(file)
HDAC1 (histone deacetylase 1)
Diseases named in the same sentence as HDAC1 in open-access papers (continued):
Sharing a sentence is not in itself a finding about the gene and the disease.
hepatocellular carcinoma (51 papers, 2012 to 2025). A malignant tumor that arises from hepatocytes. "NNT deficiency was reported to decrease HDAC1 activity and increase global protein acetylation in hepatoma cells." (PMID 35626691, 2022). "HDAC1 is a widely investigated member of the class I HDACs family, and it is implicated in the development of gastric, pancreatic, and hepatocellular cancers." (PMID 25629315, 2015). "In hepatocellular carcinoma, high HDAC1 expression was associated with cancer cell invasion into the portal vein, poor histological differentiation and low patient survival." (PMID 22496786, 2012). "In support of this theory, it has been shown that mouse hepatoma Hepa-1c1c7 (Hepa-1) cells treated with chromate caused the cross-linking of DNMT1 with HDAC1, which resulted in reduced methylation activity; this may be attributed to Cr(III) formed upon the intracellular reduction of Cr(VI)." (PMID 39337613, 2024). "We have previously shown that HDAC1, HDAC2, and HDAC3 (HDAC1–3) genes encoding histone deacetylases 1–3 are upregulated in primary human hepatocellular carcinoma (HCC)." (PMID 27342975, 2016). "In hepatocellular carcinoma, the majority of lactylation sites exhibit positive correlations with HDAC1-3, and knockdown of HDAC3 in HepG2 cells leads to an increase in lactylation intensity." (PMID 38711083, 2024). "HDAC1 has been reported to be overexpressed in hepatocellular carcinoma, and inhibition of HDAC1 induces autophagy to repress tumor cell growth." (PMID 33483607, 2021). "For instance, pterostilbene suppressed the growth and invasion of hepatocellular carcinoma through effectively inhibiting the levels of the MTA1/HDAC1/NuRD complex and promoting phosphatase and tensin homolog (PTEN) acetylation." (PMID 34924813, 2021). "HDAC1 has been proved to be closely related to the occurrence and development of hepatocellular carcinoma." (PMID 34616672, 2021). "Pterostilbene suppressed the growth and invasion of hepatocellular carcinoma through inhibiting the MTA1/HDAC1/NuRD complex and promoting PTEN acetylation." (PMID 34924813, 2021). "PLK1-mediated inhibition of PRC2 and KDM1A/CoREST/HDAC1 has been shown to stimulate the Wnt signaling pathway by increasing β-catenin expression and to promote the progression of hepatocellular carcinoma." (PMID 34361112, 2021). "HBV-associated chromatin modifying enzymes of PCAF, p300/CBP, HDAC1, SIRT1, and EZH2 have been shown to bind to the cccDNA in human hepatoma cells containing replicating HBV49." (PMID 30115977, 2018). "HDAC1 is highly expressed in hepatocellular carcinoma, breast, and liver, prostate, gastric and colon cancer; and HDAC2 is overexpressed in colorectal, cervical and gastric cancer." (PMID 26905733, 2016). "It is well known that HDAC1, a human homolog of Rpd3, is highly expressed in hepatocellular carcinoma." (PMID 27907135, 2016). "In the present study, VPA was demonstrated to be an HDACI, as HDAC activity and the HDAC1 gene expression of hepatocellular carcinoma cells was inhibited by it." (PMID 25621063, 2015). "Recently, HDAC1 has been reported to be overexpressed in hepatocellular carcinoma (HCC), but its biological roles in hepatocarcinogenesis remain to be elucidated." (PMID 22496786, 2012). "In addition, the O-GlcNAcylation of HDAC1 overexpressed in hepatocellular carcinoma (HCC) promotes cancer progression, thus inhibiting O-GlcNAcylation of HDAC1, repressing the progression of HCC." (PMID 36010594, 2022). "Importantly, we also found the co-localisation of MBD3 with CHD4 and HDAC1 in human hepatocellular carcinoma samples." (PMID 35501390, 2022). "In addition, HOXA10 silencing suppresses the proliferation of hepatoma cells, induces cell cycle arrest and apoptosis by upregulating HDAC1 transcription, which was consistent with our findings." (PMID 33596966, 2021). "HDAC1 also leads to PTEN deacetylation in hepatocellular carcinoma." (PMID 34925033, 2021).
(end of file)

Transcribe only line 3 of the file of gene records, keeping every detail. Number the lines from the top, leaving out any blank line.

Sharing a sentence is not in itself a finding about the gene and the disease.